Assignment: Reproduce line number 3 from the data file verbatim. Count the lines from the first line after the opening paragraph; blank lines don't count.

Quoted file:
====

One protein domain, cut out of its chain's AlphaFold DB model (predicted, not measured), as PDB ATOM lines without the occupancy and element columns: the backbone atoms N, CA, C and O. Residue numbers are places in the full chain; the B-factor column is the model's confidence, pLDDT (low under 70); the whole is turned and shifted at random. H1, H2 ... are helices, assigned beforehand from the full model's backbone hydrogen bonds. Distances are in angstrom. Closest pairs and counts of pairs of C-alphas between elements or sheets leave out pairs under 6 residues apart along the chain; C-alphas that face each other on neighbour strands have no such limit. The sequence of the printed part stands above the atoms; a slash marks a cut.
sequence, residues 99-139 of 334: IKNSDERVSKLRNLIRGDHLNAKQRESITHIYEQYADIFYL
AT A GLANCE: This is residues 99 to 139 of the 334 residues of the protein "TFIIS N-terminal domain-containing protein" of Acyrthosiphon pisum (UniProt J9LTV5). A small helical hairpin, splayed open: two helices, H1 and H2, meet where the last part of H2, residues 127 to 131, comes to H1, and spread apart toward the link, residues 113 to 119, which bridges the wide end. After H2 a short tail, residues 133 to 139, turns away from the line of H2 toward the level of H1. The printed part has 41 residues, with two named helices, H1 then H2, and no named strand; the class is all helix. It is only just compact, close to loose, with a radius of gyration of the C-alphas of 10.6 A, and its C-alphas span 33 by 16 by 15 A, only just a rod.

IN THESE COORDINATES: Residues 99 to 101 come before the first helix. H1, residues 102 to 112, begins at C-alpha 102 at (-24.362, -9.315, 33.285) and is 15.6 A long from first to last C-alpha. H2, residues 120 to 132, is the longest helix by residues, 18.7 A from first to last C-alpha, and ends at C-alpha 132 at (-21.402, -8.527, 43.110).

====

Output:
IN THESE COORDINATES: Residues 99 to 101 come before the first helix. H1, residues 102 to 112, begins at C-alpha 102 at (-24.362, -9.315, 33.285) and is 15.6 A long from first to last C-alpha. H2, residues 120 to 132, is the longest helix by residues, 18.7 A from first to last C-alpha, and ends at C-alpha 132 at (-21.402, -8.527, 43.110).